Antigone Now festival exploring contemporary interpretations of the ancient myth

Onassis Cultural Center New York

October 13, 2016

October 13–16, 2016

Onassis Cultural Center New York
Olympic Tower
645 Fifth Avenue
New York, NY 10022

The Onassis Cultural Center New York launches Antigone Now, a Festival of Arts and Ideas, October 13 through 16, featuring new works by artists Phoebe Giannisi, Alexandra Kehayoglou, Maria Papadimitriou, Georgia Sagri, Stefanos Tsivopoulos and Carrie Mae Weems. The story of Antigone, seen through the eyes of contemporary artists and thinkers, is celebrated in over 30 free events for all ages during Antigone Now. 

One-time only. Reservations required:

Past Tense, October 13, 8pm 
Through song, text, projection, and video, Carrie Mae Weems‘ performance-lecture is informed by Sophocles’ Antigone—about a teenage girl who sets out to do what she believes is morally right. Weems said of Past Tense, “While working on Grace Notes (commissioned by the Spoleto Festival USA) for months it occurred to me that I was telling the story of Antigone, wherein an innocent man dies by unjustified means and his sister fights for the right to bury him honorably. But the wider community refuses her; her right to justice, and to peace, is denied.” Weems explores themes of social justice, violence, gender relations, and politics. She is accompanied by singers Eisa Davis, Alicia Hall Moran, and Imani Uzuri.

Antigone Model – Coda; 2016, October 15, 2pm
Georgia Sagri‘s seven-minute Coda is performed in a loop for half an hour and every repetition presents a different interpretation. Each minute of the variation represents one figure of the Antigone tragedy.

Nomos The Land Song, October 15, 4 pm
Pheobe Giannisi‘s commission is a performance examining the animalistic dimension of tragedy as well as issues of gender, land and dispossession, through movement, music and poetry.  

Art installations on view through December 2016

Alexandra Kehayoglou‘s installation, Repoussoir for a New Perspective, is a large, hand-woven tapestry on view in the public Atrium daily 8 am to 10 pm. In earth tones using tufted wool, the sculptural form represents the cave formations and volcanic activity that produces intricate outcroppings and patterns in the landscape on the Greek island of Milos.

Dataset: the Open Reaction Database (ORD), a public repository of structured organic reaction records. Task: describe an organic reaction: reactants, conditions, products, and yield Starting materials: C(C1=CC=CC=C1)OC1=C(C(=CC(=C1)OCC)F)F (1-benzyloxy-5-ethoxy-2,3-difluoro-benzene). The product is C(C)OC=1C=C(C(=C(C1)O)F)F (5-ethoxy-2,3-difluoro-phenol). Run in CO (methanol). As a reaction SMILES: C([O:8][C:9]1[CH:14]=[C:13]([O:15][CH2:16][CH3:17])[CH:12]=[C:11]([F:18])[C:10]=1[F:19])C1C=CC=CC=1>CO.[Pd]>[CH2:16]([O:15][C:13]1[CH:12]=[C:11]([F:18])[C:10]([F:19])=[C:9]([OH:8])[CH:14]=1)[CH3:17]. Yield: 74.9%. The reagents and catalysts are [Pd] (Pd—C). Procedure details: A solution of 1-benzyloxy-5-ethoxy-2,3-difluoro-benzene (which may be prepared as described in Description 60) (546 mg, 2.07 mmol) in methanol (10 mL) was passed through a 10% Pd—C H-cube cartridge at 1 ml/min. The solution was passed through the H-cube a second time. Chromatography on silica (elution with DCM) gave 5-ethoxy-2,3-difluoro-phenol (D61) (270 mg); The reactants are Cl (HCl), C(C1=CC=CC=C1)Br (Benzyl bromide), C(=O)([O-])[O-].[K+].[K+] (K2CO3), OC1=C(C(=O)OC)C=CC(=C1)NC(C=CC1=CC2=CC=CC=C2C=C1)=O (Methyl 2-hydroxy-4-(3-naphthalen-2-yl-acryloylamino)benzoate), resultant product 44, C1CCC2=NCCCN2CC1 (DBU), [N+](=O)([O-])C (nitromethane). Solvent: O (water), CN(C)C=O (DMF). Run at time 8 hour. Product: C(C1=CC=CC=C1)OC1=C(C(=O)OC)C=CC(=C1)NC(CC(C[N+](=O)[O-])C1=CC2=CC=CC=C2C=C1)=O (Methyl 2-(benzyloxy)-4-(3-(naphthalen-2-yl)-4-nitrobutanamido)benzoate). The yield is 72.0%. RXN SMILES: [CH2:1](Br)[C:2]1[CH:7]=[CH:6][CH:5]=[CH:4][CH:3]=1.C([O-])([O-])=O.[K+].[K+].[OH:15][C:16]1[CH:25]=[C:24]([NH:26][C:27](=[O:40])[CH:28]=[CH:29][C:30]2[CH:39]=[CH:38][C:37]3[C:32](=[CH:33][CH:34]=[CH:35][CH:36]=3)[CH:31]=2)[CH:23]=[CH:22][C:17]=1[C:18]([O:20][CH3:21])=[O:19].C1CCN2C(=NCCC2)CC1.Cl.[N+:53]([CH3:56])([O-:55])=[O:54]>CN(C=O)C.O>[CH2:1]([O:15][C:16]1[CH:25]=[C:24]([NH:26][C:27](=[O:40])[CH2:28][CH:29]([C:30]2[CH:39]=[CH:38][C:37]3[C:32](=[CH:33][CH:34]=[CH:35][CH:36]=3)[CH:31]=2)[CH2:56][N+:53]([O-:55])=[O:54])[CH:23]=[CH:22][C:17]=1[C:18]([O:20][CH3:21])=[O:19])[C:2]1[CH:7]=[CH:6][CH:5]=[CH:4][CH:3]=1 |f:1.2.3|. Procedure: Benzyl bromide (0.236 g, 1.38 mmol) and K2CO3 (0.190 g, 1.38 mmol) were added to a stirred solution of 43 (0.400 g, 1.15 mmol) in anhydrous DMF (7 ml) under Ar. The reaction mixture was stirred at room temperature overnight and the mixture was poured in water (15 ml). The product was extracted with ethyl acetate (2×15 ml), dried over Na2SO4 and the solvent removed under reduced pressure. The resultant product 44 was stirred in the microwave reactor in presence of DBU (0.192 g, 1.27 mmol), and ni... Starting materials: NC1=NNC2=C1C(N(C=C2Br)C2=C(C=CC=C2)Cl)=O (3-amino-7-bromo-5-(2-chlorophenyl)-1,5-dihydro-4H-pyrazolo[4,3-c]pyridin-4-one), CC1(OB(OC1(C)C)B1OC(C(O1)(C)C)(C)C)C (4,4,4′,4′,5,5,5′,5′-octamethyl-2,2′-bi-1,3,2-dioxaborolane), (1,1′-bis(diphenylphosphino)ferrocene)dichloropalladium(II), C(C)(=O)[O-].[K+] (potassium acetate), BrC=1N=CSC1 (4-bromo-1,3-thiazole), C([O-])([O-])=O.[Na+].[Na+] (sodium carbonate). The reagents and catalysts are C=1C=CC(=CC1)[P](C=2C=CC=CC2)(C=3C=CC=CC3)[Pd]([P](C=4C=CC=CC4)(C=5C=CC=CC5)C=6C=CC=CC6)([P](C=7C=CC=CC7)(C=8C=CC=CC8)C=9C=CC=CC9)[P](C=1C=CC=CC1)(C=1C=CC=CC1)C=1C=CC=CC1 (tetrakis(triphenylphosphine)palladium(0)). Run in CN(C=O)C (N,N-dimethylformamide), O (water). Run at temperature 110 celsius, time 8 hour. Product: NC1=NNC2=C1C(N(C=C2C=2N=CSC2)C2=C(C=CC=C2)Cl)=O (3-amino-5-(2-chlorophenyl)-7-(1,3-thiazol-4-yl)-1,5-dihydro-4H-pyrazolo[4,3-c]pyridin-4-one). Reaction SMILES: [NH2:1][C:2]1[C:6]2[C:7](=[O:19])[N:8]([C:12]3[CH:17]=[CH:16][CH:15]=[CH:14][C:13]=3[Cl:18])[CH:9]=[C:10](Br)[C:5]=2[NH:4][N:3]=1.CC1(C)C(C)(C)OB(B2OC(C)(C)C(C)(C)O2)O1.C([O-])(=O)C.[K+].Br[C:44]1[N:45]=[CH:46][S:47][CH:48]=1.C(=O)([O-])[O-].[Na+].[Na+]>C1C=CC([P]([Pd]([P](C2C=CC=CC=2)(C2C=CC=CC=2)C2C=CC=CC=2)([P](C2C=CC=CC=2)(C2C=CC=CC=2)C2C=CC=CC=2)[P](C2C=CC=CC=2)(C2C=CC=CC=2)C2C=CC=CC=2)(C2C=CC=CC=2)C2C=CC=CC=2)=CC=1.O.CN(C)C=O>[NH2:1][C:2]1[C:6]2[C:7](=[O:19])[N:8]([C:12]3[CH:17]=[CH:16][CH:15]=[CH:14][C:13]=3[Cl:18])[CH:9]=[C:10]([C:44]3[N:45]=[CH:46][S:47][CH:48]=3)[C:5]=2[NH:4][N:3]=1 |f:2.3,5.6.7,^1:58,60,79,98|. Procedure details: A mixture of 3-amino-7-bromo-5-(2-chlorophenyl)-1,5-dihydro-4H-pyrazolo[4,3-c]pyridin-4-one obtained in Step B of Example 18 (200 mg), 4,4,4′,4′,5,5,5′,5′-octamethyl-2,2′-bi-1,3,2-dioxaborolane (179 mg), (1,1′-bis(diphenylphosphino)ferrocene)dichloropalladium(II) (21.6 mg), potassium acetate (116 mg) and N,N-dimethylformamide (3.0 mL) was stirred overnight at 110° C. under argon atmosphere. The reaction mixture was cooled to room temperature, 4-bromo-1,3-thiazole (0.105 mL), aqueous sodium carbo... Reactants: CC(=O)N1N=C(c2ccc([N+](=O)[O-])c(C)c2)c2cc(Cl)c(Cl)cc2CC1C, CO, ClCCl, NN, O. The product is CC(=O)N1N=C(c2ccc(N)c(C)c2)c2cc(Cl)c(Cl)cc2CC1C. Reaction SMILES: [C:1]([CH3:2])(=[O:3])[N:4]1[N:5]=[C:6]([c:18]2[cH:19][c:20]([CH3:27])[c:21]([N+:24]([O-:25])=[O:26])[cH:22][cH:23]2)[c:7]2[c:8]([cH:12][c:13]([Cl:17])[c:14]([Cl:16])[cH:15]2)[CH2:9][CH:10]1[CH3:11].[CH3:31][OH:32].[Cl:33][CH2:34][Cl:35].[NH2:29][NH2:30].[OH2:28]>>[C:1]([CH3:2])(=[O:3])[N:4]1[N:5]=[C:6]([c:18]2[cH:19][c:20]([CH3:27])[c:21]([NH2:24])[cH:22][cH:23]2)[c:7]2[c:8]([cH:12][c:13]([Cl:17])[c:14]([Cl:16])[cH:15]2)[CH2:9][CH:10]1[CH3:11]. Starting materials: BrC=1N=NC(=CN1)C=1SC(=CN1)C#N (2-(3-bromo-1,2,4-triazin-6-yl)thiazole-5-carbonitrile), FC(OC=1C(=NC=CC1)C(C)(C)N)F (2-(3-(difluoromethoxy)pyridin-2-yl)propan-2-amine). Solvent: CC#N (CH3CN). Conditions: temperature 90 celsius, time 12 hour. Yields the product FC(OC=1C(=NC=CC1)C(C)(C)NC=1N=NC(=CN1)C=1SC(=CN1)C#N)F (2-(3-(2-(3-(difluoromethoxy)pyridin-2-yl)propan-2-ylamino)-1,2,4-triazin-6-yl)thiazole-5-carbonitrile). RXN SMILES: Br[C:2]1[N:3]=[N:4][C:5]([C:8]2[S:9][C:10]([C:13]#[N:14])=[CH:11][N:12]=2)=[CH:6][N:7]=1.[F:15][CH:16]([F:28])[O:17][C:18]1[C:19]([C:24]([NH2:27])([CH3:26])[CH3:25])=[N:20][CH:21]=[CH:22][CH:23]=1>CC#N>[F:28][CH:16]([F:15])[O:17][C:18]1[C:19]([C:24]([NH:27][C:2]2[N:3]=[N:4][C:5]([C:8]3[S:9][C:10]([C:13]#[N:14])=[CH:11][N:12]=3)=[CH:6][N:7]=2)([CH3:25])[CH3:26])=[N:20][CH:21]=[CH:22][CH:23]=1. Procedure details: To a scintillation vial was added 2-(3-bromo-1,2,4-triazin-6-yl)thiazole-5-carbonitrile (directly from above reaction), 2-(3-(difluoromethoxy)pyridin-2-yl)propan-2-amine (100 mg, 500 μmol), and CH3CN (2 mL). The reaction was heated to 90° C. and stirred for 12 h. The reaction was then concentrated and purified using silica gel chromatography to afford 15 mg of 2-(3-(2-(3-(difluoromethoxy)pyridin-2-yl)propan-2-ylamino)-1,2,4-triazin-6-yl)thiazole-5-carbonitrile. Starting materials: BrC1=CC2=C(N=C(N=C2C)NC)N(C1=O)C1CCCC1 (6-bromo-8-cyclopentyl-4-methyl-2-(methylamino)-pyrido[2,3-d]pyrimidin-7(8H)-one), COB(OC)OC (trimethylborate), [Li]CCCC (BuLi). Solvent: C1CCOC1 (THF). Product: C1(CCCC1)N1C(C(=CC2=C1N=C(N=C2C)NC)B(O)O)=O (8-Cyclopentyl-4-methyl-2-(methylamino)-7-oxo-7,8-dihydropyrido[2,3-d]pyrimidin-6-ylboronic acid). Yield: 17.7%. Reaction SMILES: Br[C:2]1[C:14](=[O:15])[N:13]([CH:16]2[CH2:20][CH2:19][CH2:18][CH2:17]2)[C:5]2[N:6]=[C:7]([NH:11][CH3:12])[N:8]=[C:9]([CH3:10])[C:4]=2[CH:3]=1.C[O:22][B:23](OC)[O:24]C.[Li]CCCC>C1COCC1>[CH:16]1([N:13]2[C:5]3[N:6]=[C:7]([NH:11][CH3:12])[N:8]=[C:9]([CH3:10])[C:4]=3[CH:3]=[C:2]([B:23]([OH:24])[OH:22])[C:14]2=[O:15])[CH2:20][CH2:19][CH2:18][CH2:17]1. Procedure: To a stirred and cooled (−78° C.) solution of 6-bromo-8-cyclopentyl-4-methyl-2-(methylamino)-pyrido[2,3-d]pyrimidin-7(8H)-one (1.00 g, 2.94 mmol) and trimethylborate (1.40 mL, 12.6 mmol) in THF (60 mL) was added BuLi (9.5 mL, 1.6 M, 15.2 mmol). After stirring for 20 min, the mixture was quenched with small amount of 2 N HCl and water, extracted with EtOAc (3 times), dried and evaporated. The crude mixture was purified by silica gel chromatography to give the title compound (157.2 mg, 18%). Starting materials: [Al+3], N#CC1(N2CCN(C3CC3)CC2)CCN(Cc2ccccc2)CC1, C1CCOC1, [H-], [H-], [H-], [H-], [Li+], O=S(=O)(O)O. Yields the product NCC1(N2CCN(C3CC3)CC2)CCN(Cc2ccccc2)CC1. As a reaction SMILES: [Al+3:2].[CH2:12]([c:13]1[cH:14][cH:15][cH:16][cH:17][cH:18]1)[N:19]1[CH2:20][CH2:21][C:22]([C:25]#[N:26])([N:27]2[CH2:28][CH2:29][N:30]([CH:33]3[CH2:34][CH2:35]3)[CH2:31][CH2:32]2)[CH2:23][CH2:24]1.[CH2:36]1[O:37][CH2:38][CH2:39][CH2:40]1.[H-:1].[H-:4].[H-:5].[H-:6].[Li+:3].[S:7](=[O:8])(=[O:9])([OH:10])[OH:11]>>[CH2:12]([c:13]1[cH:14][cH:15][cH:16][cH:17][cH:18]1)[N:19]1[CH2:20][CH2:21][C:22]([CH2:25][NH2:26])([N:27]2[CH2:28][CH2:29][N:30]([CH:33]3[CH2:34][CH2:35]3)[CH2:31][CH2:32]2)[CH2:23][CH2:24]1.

Laboratory Antigone by Maria Papadimitriou, an immersive installation, comprises elements inspired by the artist’s reflections on the history of ancient Thebes, the personae of Antigone and Oedipus, and impressions while traveling between Athens and Volos, Greece. Suspended animal hides reference six pivotal characters in the myth. Large-scale imagery of a tannery and video of spinning tannery barrels provide an architectural environment and, with the hides, evoke themes of mortality. A recorded monologue from Antigone read by Amalia Moutoussi accompanies the installation. 

In We, Antigone, Stefanos Tsivopoulos produces a narrative based on the life of the film’s subject. Rakeem Edwards is a young, gay, black man born in Georgia and raised in Alaska. He lived in group and foster homes before moving to Portland to pursue an acting career. While Rakeem works several part-time jobs to survive, his main creative output is to perform as a drag queen at parties where he is paid to cry. Through Edwards’ experience, the film questions how issues like race, sexual orientation, income inequality, and social mobility play a major role in defining and expressing oneself. The artist reveals that, as with Antigone, Edwards feels like a stranger in his own land. 

For a detailed schedule and reservations: